The purpose of the London researcher? “Higher, sooner, cheaper” medical research

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A London researcher has received millions of dollars in federal research funding to improve Canada’s clinical trials process, a behind-the-scenes work that is helping bring new treatments to patients.

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Amit Garg, associate dean at Western University’s Schulich School of Medicine and Dentry, is part of a panel of experts awarded $39 million by the Canadian Institutes of Health Research (CIHR) to help improve the clinical trials landscape in Canada refine.

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“We definitely want a stronger study ecosystem in Canada because we have a number of health issues that we want better information about,” Garg, who is also a kidney specialist at the London Health Sciences Center and a scientist at the Lawson Health Research Institute, said on Thursday.

“There are a number of obstacles that make starting these trials more difficult than it needs to be, and we hope to be able to address them,” he said.

Garg also received $3.4 million from CIHR, Canada’s federal funder of health research, Developed a program to train new medical researchers to conduct clinical trials.

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Clinical studies are the be-all and end-all of medical innovation. New discoveries—whether devices, drugs, or treatment strategies—must undergo thorough safety and efficacy testing before they can be brought to market.


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Trials need to be rigorous, but if the launch is unnecessarily complicated or fraught with obstacles, it can stifle innovation and deny patients new therapies, Garg said.

“All studies must be conducted very carefully, taking into account patient safety,” he said. “But there are definitely administrative options. . . to do things more efficiently.”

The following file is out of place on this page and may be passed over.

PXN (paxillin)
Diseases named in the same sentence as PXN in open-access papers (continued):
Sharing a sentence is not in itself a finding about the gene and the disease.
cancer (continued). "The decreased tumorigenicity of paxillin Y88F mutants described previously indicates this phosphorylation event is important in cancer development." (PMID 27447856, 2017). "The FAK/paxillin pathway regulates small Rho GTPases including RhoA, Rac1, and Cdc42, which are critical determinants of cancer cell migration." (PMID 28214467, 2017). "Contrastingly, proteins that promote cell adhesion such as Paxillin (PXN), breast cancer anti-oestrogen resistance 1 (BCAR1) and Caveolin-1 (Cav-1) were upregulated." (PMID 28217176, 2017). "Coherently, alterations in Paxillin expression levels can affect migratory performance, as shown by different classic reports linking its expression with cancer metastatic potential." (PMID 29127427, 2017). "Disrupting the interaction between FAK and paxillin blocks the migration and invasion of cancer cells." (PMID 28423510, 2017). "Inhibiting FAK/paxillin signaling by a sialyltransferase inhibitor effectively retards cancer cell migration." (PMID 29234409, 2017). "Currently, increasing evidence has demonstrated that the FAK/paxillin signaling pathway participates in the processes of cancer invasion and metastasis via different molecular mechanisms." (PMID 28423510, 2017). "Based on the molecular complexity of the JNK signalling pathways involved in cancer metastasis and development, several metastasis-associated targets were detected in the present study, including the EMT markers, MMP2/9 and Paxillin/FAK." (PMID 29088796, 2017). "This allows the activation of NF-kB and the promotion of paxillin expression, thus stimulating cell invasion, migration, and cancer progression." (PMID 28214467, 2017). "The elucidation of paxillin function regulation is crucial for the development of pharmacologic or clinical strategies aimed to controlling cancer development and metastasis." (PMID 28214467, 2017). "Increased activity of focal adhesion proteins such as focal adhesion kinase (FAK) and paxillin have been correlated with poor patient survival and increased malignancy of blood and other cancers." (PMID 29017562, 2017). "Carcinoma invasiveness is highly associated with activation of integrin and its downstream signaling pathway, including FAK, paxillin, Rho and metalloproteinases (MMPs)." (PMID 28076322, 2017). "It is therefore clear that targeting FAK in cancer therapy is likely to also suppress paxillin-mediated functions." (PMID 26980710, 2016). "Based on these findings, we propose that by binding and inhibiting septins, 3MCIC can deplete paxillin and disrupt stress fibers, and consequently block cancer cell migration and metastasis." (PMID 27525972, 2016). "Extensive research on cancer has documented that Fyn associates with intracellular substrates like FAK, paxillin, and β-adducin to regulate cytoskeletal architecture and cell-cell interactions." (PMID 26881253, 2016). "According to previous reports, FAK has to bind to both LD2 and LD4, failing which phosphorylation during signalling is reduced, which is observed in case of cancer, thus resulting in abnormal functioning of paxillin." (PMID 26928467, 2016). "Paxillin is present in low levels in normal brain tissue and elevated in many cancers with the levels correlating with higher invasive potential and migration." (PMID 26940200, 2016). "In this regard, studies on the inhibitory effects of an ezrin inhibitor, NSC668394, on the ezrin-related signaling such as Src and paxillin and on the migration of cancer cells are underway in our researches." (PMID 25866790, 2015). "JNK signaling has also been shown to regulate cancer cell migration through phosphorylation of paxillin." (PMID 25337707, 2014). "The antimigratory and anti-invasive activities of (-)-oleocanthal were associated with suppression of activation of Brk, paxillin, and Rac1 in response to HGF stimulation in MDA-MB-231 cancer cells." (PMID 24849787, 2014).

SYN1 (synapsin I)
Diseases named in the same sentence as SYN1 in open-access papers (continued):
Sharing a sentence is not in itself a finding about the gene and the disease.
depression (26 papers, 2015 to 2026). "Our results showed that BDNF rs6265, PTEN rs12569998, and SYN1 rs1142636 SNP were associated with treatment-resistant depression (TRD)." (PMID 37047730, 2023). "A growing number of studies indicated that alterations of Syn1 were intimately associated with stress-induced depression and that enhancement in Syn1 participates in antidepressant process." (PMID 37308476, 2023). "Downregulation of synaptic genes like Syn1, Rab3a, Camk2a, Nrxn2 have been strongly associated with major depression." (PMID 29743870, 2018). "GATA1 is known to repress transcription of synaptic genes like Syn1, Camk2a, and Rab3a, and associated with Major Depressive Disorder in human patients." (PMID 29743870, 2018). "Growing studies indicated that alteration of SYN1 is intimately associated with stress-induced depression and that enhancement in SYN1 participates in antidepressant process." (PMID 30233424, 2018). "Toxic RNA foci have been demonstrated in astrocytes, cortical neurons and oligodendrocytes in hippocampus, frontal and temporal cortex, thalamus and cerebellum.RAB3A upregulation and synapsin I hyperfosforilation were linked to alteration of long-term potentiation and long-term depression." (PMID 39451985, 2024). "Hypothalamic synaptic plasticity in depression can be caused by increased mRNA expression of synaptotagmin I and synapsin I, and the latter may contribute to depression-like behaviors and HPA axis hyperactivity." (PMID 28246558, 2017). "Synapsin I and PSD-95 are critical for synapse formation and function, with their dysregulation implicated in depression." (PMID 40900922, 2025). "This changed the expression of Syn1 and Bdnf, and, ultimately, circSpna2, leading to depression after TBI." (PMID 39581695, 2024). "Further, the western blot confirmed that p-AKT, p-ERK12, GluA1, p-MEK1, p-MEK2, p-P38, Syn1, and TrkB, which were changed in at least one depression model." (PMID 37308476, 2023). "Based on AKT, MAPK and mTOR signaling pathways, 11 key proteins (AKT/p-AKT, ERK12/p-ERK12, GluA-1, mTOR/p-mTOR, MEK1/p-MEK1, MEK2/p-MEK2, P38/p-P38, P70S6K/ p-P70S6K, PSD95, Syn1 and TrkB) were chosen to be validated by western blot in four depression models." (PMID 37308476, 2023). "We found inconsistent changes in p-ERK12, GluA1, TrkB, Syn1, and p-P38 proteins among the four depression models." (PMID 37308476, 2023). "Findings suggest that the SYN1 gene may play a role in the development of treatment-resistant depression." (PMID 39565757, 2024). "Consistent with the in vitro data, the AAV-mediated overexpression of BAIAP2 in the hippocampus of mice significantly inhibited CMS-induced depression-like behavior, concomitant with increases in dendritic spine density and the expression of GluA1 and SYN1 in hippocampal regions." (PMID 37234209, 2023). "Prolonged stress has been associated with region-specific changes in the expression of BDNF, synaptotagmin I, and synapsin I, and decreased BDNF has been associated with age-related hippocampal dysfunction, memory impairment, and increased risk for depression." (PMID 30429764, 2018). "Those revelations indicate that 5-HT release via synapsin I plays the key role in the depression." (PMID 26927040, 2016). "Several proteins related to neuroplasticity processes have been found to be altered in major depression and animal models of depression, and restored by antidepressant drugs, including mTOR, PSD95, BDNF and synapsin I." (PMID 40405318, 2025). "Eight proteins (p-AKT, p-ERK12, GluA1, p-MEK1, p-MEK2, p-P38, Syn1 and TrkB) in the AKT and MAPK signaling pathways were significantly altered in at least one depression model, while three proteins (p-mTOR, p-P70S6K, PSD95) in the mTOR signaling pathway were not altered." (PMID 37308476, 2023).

How Canadian clinical trials pan out can vary widely, Garg said.

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For example, if London researchers had a device ready for clinical trials and wanted to test it at multiple academic hospitals, they would have to undergo a separate ethics approval process at each site, he said.

“Sometimes ethics committees give different recommendations. It is not possible to reconcile them. . . ‘ Garg said. “Multicenter studies can have 10 or 100 sites and . . . (it) can take years just to get the ethics approvals.”

How clinical trial contracts and liability work can also vary between sites, he added.

Because Canada doesn’t have a solid nationwide basis for starting clinical trials, it risks losing out on medical innovation, Garg said.

Many COVID-19 vaccine and treatment trials have taken place in other countries that have more robust procedures, he noted.

He hopes that unifying and streamlining clinical trial pathways in Canada will attract more trials, help patients by exposing them to cutting-edge treatments, and boost investment and job creation, Garg said.

“We want to make sure Canada is in the best possible position to create solutions,” he said. “We have several dimensions. . . We’re trying to address how trials can be done better, faster, cheaper and with greater impact.”

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